Tag: movie

17/10/2009 0

Jap Movie Accurate & More

By Administratus Prime

TakaraTomy will soon release repainted versions of Transformers Revenge Of The Fallen voyager class Demolishor and deluxe class Rampage with new more movie accurate paint applications.

There is no official information on the release date of these figures at this moment, but when we know, we’ll be sure to share it.

25/08/2009 0

Lego Transformers Toy Movie

By Administratus Prime

Lego TransformersTransformers sparked Hollywood’s love affair with toy-based action movies two years ago, followed by current box-office hit GI Joe. Now another playtime favourite is to get the big-screen treatment

16/06/2009 0

Hasbro Morphs Its Toy-Movie Model

By Administratus Prime

Toy giant Hasbro (HAS) used to bid against other toymakers for rights to sell toys based on hot movies. Now the tables are reversed, as some of the biggest movies this summer are coming right out of Hasbro’s own toy chest.
Case in point, Transformers: Revenge of the Fallen, the latest installment of the Transformers franchise, which opens in theaters on June 24. Analysts believe the film from Paramount Pictures (VIA) and director Michael Bay could be even bigger than its 2007 predecessor, Transformers, which grossed $700 million worldwide at the box office. That movie also sold $480 million worth of toys for Hasbro, 13% of the company’s overall sales in 2007.
There’s more on the way. Hasbro has a movie based on its G.I. Joe toy line coming out on Aug. 7. The company has an April 2011 release for a movie version of its Stretch Armstrong figure. That is part of a six-picture deal the company has with Universal Studios (GE), which included a movie version of Monopoly. Meanwhile, archrival Mattel (MAT) is working on movie versions of Hot Wheels and Major Matt Mason.
Turning its own toy brands into movies has a lot of benefits for Hasbro. The company doesn’t have to spend as much on toy marketing since the movie studio is already doing that to promote the film. In the case of summer movies, it also means the toymaker spreads its sales more evenly throughout the year. And Hasbro doesn’t have to pay the fat licensing fees to filmmakers that made Star Wars creator George Lucas one of the company’s largest shareholders. “I can’t give you specifics,” says Hasbro’s chief executive, Brian Goldner, but “it is more profitable when we own the brand.”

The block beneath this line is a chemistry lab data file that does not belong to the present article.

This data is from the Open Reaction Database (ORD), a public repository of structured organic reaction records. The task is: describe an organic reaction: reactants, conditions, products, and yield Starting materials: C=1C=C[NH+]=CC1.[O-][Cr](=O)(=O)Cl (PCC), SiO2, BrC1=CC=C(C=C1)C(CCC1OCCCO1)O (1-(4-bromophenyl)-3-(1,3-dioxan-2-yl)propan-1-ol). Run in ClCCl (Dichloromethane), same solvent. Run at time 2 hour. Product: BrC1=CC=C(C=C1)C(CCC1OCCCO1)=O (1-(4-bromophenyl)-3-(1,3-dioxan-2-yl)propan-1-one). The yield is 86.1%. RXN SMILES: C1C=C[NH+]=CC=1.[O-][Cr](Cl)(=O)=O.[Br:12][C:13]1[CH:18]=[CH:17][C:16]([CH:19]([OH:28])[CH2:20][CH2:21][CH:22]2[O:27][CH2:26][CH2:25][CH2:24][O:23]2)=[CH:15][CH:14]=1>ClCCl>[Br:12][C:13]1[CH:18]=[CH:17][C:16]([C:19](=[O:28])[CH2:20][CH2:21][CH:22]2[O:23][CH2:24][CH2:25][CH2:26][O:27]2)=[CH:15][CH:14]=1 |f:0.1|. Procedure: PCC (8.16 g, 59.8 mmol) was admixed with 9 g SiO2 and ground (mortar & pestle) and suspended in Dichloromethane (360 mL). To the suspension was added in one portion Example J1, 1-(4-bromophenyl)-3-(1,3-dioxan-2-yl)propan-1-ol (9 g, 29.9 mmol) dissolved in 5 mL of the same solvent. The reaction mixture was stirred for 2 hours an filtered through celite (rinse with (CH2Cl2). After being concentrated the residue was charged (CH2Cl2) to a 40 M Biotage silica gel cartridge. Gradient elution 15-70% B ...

ENDURING APPEAL
Since the original Transformers toy line and cartoon made their debut 25 years ago, the saga of cars, airplanes, and other devices that convert into battling robots has proven to have a wide, enduring (and for many people, surprising) appeal. Hasbro now has a large base of parents who are as familiar with the franchise as their kids. Michael Spector, a 37-year-old Web producer in Easton, Penn., has 600 Transformers action figures in his collection, so many it took a whole day to move them. He’s planning on buying a few more of this year’s versions, mostly on behalf of his 8-year-old son, T.J. “It’s a bonding thing,” Spector explains. “Who doesn’t want to see robots beating the heck out of each other?”
Hasbro has borrowed heavily from its Star Wars experience in creating Transformers toys. There are $300 limited-edition robot sets for adult collectors, $22 action figures with lights and sound for younger kids, even $12 preschool robots. This year’s Bumblebee Voice Mixer helmet, $40, looks suspiciously like a Darth Vadar toy Hasbro created under its Star Wars license. The $40 Plasma Cannon is a fatter version of a light saber.
Like Lucas, Hasbro has found ways to connect with its fans even in years when movies aren’t released. BotCon, an annual conference for Transformers toy collectors, which Hasbro sponsors, just celebrated its 15th year. It drew a record 7,000 attendees to Pasadena, Calif., in early June. “It’s fantasy,” says Brian Savage, whose company organizes the shows. “People have to have something they enjoy.”
06/01/2009 0

At Last, a Kung Fu Robot Movie

By Administratus Prime

 There's never been a kung fu robot movie, which is basically a crime against culture. Luckily Chinese director Jeffrey Lau is about to deal out justice with his upcoming movie about cyborg kung fu masters.